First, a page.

Baby Formula Feeding: How Much Formula to Give Your Baby

Baby Formula Feeding: How Much Formula to Give Your Baby

Deciding on the best feeding approach for your baby is an important aspect of parenthood. Breast milk is the best feeding choice for infants. For infants who are not exclusively breast fed, parents may opt for infant formula feeding as an alternative way to nourish their little ones. So, if you're considering or have already chosen formula feeding, you might be wondering about the right amount of formula to give your baby. 

In this article, we'll explore the ins and outs of formula feeding, how to prepare and use formula safely, and how much formula is appropriate for different stages of your baby's growth journey.

How to Use Formula Safely

Using formula safely is crucial to ensure your baby's well-being. Here's how to do it:

Discuss with Your Paediatrician 

Before incorporating formula into your baby's feeding routine, it's important to have a conversation with your paediatrician. They can provide personalized guidance based on your baby's specific needs and ensure that formula feeding is a suitable option.

Choose the Right Formula

With various formula options available, it's essential to select a formula that matches your baby's age, needs, and any specific dietary requirements. 

There are formulas designed for different stages of infancy, such as infant formula for 0-12 months, toddler formula for 12-36 months. 

Follow Mixing Instructions

Properly mixing formula is crucial to ensure your baby receives the right balance of nutrients. 

Carefully read and follow the mixing instructions provided on the formula packaging. Incorrect ratios can lead to undernourishment or overfeeding.

Sterilize Equipment

Before preparing infant formula, make sure all bottles, nipples, and utensils are properly sterilized. This helps prevent the growth of harmful bacteria that can cause infections. 

Sterilization can be done through boiling, using a sterilizer, or following the manufacturer's guidelines.

Wash Hands Thoroughly

Always wash your hands thoroughly with soap and water before handling formula, bottles, or your baby's feeding equipment. Clean hands reduce the risk of introducing contaminants to the formula.

Prepare Fresh Formula

Prepare formula just before feeding time to ensure its freshness and reduce the risk of bacterial growth. If formula is left unused after a feeding, discard it within an hour to prevent bacterial growth. Feed your baby as soon as the formula is prepared. 

Check Formula Temperature

Test the formula's temperature by applying a few drops to the inside of your wrist. This is a sensitive area of the skin that will register the heat of the formula similarly to your baby’s mouth.

It should feel lukewarm, not too hot, or cold. Babies' mouths and throats are sensitive, so avoid feeding them formula that is too hot.

Discard Unused Formula

If your baby doesn't finish a bottle within an hour of starting to feed, discard the remaining formula. 

Bacteria from the baby's mouth can contaminate the formula, making it unsafe for future use.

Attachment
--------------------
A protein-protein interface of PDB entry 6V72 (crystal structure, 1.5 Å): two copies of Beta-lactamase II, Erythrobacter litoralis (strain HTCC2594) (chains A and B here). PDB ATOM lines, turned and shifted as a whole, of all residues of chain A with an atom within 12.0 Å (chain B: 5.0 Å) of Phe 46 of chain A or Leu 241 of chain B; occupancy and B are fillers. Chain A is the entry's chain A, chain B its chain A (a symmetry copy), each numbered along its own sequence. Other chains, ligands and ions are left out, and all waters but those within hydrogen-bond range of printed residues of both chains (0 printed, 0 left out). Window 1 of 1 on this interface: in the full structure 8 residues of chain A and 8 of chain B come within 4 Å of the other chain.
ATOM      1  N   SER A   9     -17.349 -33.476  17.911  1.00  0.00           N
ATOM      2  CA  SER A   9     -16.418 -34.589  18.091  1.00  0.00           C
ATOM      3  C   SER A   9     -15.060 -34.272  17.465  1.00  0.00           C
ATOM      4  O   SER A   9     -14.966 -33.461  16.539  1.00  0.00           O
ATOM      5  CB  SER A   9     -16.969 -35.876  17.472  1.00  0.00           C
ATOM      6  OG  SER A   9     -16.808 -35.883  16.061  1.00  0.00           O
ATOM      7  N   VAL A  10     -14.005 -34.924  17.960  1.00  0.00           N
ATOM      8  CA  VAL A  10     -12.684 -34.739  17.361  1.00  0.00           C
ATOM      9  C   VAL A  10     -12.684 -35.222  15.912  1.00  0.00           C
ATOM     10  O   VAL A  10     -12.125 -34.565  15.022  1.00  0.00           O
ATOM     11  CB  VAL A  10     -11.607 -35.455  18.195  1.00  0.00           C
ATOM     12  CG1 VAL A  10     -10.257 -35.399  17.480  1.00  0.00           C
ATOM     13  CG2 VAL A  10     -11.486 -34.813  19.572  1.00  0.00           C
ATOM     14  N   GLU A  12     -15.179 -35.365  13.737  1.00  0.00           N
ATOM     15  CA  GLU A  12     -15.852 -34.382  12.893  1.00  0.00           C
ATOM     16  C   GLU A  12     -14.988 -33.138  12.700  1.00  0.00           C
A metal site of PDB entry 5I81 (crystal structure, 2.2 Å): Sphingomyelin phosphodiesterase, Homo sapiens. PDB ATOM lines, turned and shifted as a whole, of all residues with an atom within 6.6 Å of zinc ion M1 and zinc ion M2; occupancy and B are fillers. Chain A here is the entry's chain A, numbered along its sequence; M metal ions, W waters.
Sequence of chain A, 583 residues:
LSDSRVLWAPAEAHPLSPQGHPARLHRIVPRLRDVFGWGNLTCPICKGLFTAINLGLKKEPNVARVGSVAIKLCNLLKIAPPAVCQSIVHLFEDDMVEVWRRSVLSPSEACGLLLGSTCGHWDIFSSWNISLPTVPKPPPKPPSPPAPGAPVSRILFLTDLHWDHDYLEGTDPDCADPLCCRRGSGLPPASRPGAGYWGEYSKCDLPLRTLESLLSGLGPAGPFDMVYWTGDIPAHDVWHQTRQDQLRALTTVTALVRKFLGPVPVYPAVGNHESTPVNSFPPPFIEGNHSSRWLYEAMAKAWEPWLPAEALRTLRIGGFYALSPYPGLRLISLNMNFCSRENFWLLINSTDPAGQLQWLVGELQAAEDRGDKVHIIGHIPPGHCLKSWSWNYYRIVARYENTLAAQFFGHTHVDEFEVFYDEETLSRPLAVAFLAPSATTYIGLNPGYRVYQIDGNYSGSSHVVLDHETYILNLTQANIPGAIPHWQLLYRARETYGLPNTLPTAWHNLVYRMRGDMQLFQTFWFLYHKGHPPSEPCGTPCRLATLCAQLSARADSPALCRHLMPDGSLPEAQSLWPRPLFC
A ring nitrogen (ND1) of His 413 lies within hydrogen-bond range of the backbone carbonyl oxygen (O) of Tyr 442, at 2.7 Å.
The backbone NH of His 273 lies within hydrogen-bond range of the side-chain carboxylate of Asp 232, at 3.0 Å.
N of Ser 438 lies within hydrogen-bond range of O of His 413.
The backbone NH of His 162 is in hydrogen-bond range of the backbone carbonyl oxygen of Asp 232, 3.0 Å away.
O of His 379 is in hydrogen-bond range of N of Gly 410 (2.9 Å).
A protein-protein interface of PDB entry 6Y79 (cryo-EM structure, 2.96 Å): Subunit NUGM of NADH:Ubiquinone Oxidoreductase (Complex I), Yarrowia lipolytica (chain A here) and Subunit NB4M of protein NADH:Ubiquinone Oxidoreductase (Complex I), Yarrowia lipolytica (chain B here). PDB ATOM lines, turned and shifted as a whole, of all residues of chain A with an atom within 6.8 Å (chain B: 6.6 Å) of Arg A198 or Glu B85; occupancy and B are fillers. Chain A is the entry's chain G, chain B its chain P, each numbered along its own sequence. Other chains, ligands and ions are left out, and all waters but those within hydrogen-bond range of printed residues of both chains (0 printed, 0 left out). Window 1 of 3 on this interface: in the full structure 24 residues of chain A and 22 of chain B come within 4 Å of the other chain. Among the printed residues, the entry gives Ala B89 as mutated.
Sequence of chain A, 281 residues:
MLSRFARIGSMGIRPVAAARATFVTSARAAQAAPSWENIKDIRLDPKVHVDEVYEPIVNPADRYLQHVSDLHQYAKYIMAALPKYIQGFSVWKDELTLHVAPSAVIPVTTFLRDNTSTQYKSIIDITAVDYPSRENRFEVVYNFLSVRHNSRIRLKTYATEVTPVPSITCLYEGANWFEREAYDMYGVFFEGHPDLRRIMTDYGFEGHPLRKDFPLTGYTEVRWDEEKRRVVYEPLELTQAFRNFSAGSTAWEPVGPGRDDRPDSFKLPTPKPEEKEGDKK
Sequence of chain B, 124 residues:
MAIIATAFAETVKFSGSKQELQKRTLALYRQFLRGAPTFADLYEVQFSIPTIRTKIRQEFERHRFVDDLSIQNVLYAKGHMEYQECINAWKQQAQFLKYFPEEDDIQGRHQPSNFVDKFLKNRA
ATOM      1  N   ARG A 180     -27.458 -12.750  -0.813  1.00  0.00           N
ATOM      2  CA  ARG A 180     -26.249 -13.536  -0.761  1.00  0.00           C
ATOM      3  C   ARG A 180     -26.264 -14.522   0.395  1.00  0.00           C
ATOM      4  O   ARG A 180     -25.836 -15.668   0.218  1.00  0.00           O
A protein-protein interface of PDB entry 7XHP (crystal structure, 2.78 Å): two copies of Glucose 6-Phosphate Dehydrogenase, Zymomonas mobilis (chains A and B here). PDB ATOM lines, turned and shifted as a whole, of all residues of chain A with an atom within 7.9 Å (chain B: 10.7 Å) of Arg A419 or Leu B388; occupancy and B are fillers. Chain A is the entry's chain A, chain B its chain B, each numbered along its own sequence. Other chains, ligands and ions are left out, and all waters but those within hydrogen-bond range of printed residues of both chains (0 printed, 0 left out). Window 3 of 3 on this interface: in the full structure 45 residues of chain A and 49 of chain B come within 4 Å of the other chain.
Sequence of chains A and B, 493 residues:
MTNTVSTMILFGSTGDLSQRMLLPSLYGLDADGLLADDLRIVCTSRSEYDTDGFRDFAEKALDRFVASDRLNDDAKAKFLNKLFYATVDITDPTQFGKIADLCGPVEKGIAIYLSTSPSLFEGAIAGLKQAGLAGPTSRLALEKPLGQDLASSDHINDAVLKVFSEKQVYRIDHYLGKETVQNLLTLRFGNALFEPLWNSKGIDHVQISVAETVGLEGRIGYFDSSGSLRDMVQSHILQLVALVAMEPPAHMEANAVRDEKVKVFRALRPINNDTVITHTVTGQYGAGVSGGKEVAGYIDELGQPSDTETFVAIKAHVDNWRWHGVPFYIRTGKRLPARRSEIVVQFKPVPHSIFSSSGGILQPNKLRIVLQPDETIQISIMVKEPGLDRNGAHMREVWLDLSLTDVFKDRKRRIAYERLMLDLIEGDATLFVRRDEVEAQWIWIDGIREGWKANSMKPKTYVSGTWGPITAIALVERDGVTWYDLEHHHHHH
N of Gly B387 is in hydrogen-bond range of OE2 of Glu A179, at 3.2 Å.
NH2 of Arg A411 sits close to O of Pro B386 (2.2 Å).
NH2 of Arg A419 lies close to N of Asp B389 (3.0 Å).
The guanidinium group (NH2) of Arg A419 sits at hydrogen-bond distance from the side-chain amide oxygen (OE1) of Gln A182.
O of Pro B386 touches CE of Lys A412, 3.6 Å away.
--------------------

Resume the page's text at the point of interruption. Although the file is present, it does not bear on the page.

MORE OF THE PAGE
Store Formula Safely

If you need to store prepared formula, refrigerate it only if the baby hasn't eaten it yet  and use it within 24 hours. Follow recommended guidelines for formula storage to maintain its quality and safety.

Transition Gradually

If you're transitioning from breast milk to formula or introducing formula alongside breastfeeding, do so gradually. Abrupt changes can affect your baby's digestion and overall feeding experience.

Regular Paediatric Check-ups

Continue to schedule regular paediatric check-ups to monitor your baby's growth and development. 

Your paediatrician can offer guidance and adjustments to your baby's feeding routine as needed.

How Much Formula to Give Your Baby

Determining the right amount of formula to give your baby is essential for their healthy growth and development. The appropriate quantity varies based on factors such as your baby's age, weight, activity level, and overall health. 

Keep in mind that each baby is unique, so there isn't a one-size-fits-all answer. Your doctor will provide personalized guidance, but here's a general overview to help you understand how much formula to give your baby at different stages:

New-borns (0-2 Months)

During the first few weeks of life, your new-born’s stomach is tiny and can only hold a small amount of milk. New-borns typically feed around 8 to 12 times a day, with each feeding ranging from 30 to 90 millilitres of formula per session. As your baby grows, their stomach capacity increases, and they'll gradually consume larger amounts per feeding.

Infants (2-6 Months)

Between the ages of 2 and 6 months, babies continue to increase their formula intake. Most babies in this age range consume about 120 to 180 millilitres of formula per feeding, with feedings occurring every 3 to 4 hours. However, individual preferences and hunger cues can vary, so pay attention to your baby's signals and adapt accordingly.

Babies (6-12 Months)

As your baby reaches the 6-month mark and begins to explore solid foods, their formula will no longer be their sole source of nutrition but will continue to be major while gradually decreasing in amounts. Babies in this age group typically consume 120 to 240 millilitres of formula per feeding, usually around 4 to 6 times a day. Solid foods should gradually become a larger part of their diet while formula continues to provide necessary nutrients.